The opinion of the court was delivered by: GOURLEY
In this civil action, the original and intervening plaintiffs are all indigent persons who have been charged with, but not yet indicted for, offenses in violation of the criminal laws of Pennsylvania. Defendants are Magistrates of the City of Pittsburgh, Pennsylvania, and the District Attorney of Allegheny County, Pennsylvania. H. David Rothman, Esquire, has intervened as amicus curiae on behalf of Allegheny County and the minor judiciary thereof.
Plaintiffs challenge the constitutionality of two practices of defendant-Magistrates in conducting preliminary hearings. Challenged in the first instance is the refusal of defendant-Magistrates to advise indigent defendants that they are entitled to the representation of counsel at their preliminary hearings and to appoint counsel for this purpose upon request. Secondly, plaintiffs challenge as unconstitutional the refusal of defendant-Magistrates to provide transcripts of preliminary hearings, without cost, to indigent defendants who have been represented by certain counsel at their preliminary hearings but will be represented by different counsel at their trials. The Court has jurisdiction by virtue of 28 U.S.C. § 1343, 42 U.S.C. §§ 1983 and 1988, and 28 U.S.C. §§ 2201 and 2202.
Both declaratory and injunctive relief are sought. Plaintiffs seek a declaration that the aforementioned practices of defendant-Magistrates are unconstitutional. They also seek an injunction: (1) restraining defendant-District Attorney from presenting an indictment and/or scheduling and proceeding to trial in any case in which an indigent defendant has neither been represented by counsel at a preliminary hearing nor knowingly, understandingly, and intelligently waived a right to such representation; (2) restraining defendant-District Attorney from scheduling and proceeding to trial in any case where an indigent defendant will be represented at trial by counsel other than the one who represented him at his preliminary hearing and a request for a transcript of the preliminary proceedings, without cost, has been denied him, and (3) restraining defendant-Magistrates from conducting any preliminary hearings without advising indigent defendants of their rights to representation by appointed counsel at said hearings and without appointing or securing appointed counsel where requested.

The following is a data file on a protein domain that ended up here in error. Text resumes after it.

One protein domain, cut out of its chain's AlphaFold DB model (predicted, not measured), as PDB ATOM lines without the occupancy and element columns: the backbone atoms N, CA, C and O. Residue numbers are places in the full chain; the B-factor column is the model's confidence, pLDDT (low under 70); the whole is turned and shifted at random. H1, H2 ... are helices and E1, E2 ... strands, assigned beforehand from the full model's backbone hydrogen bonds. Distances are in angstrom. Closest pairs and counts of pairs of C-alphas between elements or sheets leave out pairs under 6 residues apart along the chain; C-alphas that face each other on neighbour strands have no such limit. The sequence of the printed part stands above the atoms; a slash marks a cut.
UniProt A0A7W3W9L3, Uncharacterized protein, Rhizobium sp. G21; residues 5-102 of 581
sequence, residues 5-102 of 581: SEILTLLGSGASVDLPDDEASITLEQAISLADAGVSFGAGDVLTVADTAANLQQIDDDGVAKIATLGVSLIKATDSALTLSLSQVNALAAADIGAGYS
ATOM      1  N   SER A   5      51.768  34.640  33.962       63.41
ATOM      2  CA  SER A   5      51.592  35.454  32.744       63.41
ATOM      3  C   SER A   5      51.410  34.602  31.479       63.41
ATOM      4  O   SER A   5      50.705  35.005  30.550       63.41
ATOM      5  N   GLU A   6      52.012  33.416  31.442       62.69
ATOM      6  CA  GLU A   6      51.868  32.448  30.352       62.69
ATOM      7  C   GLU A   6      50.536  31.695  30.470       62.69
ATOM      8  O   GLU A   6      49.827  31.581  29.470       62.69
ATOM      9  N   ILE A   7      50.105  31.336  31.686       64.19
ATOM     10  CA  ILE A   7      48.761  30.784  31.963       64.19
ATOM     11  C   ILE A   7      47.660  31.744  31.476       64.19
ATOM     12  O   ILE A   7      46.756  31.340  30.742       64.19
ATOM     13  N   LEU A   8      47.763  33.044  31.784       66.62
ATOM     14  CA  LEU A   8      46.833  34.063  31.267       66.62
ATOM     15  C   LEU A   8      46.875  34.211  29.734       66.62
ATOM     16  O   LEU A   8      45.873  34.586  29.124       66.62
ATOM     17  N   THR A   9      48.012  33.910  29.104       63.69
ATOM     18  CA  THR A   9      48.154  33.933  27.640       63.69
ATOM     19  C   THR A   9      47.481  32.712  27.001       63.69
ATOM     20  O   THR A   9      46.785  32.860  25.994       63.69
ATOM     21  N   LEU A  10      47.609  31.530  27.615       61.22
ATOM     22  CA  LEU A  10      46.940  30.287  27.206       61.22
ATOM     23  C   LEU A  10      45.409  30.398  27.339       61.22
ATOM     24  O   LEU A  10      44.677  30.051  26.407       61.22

A final hearing upon the relief requested by plaintiffs was held on October 19, 1970. Motions to dismiss presented by defendants at the outset of the hearing were taken under advisement. The material facts are not in dispute, the parties having entered into oral and written stipulations with regard thereto.
In Allegheny County, which includes the City of Pittsburgh, indigent defendants are represented at trial either by the Office of the Public Defender of Allegheny County or, in some instances, by private attorneys appointed by the Court of Common Pleas of Allegheny County and compensated from County funds. In capital cases, indigent defendants are provided with representation by the Public Defender or courtappointed private attorneys shortly after preliminary arraignment and thereafter. Thus, in capital cases, indigent defendants are represented by counsel at preliminary hearings. In other cases, indigent defendants are provided with representation by the Public Defender or court-appointed private attorneys only upon being bound over to Court, and, therefore, they are not represented at preliminary hearings by counsel.